SALT LAKE CITY — Firetrucks lined the quiet residential street of 18th Avenue in Salt Lake’s foothills Thursday morning — but instead of fighting fires, crews were training a new way to fight the next one.
According to Tom Simons, Salt Lake’s emergency management coordinator, the city’s fire department and the state of Utah identified Salt Lake’s northern foothills as a problem area because it lacked a water supply for aerial wildfire operations.
"So we worked together with the state to purchase the water tanks that we can refill helicopters from, and today, we’re practicing how to set those up and what our helibase here is going to look like," Simons said.
Thursday’s training session is a small part of a larger effort to ensure the Wasatch Front does not fall victim to what is projected to be a "terrifying" wildfire season, according to the fire department.
Utah experienced 1,166 wildfires that covered 249,829 acres last year, according to the National Interagency Fire Center, a government agency that coordinates resource mobilization for U.S. wildfires.
For Thursday’s drill, about a hundred firefighters from Salt Lake’s "A" platoon carried out two large, empty rubber water tanks, known as "pumpkins" for their bright orange color, to staging areas on the plains above Salt Lake’s upper Avenues.
The tanks are recent purchases for the department.
Firefighters practiced connecting the necessary hoses to the recently purchased tanks to get a feel for the steps they’ll need to take in a real fire. The tanks, resembling above-ground swimming pools when filled, were positioned strategically with enough distance for possible helicopter access.
Tom Simons, emergency management coordinator, right, trains Salt Lake City firefighters to set up a “pumpkin” water tank, which helps helicopters fight wildfires, above 18th Avenue on Thursday, May 31, 2018. (Photo: James Wooldridge, KSL)
The tanks can hold up to 6,000 gallons of water each, according to Simons. In the event of an emergency, helicopters would come into this area, fill a large bucket from the water tank and fly back to the fire scene.
The helicopters, depending on their size, can hold from 150 to nearly 2,000 gallons of water, according to Simons.
The water tanks and the training required bridge the important time gap between deploying and fighting the fires. Simon said with this new setup, they can have helicopters over a fire in 30 to 45 minutes.
"Obviously wildfire starts very quickly, and we want to protect citizens’ homes," Simons said. "And the faster that we can get assets in the air, over the fire, the faster we can control the fire."
Salt Lake City firefighter Kip Wardell trains to set up a “pumpkin” water tank, which helps helicopters fight wildfires, above 18th Avenue on Thursday, May 31, 2018. (Photo: James Wooldridge, KSL)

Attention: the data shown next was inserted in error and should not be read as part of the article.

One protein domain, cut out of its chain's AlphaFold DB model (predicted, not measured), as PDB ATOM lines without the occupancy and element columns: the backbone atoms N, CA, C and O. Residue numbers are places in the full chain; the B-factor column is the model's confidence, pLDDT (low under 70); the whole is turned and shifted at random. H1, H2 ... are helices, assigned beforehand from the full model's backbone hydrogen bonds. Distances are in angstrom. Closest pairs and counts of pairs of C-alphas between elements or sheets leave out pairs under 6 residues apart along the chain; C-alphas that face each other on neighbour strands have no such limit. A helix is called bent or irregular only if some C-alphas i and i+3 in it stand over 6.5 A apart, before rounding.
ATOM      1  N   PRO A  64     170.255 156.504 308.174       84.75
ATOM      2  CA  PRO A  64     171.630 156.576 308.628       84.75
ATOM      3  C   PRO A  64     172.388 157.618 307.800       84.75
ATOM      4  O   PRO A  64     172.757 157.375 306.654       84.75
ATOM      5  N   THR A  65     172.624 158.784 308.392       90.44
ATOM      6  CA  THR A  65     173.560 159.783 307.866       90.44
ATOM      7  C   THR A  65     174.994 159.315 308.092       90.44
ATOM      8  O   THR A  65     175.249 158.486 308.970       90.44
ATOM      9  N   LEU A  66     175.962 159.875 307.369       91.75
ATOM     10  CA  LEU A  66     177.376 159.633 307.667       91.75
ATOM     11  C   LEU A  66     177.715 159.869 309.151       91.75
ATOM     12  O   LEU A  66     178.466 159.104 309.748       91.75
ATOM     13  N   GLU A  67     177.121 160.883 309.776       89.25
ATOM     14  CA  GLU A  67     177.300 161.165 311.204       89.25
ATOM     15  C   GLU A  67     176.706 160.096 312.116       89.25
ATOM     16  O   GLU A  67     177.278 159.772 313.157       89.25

In previous years, Simons says they relied on the state’s resources for nearby wildfires, which could have taken "quite some time" in comparison.
Thursday was just one of a series of trainings, according to Audra Sorensen, Salt Lake City Fire Department public information officer.
"We have 340 firefighters," Sorensen said, "so today we’ll train about 100."
While the majority of the department’s firefighters are certified to handle structure and commercial fires, Sorenson said last year’s wildfire deployments in Utah and California showed the department’s need for red card certification, a unique certification specifically for fighting wildfires.
Salt Lake City firefighters practice setting up a “pumpkin” water tank, which helps helicopters fight wildfires, above 18th Avenue on Thursday, May 31, 2018. (Photo: James Wooldridge, Deseret News)
Nearly 50 Salt Lake firefighters received the certification in early 2018, according to the department.
"So not only are we better able to support some of our surrounding cities and states, but we can better support this community as well," Sorenson said.
Firefighters are also conducting community outreach, and on Saturday from noon to 2 p.m. they will go door to door in the Chandler Drive/Avenues area, letting residents know they are in the "wildland interface," a high-risk area for wildfires.
"They give them some fact sheets and some tips on how to evacuate properly, some of the ways to protect their home," Sorenson said.
Salt Lake City firefighters Steve Smith, right, Justin LaMarr and paramedic Darrin Bandman and others train to set up a “pumpkin” water tank, which helps helicopters fight wildfires, above 18th Avenue on Thursday, May 31, 2018. (Photo: James Wooldridge, KSL)
Sorenson said that even if a home is in a wildland interface area, the firefighters can protect residents if trees and other flammable objects are cleared 9 feet away from the structure.
Sorenson identified three residential areas at a "very high risk" for wildfire: Federal Heights, Tomahawk Drive and Chandler Avenue.
"A lot of research has showed that firefighters are very trusted in the community," Sorenson said, "so for them to knock on your door themselves and say, ‘Hey, we are your first responders, we are the ones that would come to your home in a situation and personally attend to you, whether you had a heart attack or fire, and we want to help you.’ They really do trust that message."